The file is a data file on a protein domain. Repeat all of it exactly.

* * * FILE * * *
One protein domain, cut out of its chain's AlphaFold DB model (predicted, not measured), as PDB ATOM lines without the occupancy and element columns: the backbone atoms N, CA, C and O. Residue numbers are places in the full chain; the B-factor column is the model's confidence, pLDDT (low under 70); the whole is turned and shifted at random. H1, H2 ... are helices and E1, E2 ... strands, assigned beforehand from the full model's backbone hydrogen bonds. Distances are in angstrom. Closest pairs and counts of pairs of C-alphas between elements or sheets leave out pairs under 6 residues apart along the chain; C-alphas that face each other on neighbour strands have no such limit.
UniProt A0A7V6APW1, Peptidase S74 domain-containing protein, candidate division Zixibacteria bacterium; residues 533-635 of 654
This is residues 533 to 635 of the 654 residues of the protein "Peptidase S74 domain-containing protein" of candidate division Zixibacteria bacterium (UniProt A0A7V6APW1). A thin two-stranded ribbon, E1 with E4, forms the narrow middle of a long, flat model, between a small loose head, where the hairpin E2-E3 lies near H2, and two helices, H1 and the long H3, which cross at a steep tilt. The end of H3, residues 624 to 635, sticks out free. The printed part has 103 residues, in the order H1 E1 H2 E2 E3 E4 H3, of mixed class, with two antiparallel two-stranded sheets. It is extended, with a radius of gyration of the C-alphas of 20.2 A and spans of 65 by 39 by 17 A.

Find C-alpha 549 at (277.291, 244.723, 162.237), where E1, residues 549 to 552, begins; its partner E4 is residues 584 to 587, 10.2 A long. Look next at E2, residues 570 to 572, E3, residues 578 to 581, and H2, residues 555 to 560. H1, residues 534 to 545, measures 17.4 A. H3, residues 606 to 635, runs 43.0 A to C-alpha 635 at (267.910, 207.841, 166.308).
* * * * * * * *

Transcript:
One protein domain, cut out of its chain's AlphaFold DB model (predicted, not measured), as PDB ATOM lines without the occupancy and element columns: the backbone atoms N, CA, C and O. Residue numbers are places in the full chain; the B-factor column is the model's confidence, pLDDT (low under 70); the whole is turned and shifted at random. H1, H2 ... are helices and E1, E2 ... strands, assigned beforehand from the full model's backbone hydrogen bonds. Distances are in angstrom. Closest pairs and counts of pairs of C-alphas between elements or sheets leave out pairs under 6 residues apart along the chain; C-alphas that face each other on neighbour strands have no such limit.
UniProt A0A7V6APW1, Peptidase S74 domain-containing protein, candidate division Zixibacteria bacterium; residues 533-635 of 654
This is residues 533 to 635 of the 654 residues of the protein "Peptidase S74 domain-containing protein" of candidate division Zixibacteria bacterium (UniProt A0A7V6APW1). A thin two-stranded ribbon, E1 with E4, forms the narrow middle of a long, flat model, between a small loose head, where the hairpin E2-E3 lies near H2, and two helices, H1 and the long H3, which cross at a steep tilt. The end of H3, residues 624 to 635, sticks out free. The printed part has 103 residues, in the order H1 E1 H2 E2 E3 E4 H3, of mixed class, with two antiparallel two-stranded sheets. It is extended, with a radius of gyration of the C-alphas of 20.2 A and spans of 65 by 39 by 17 A.

Find C-alpha 549 at (277.291, 244.723, 162.237), where E1, residues 549 to 552, begins; its partner E4 is residues 584 to 587, 10.2 A long. Look next at E2, residues 570 to 572, E3, residues 578 to 581, and H2, residues 555 to 560. H1, residues 534 to 545, measures 17.4 A. H3, residues 606 to 635, runs 43.0 A to C-alpha 635 at (267.910, 207.841, 166.308).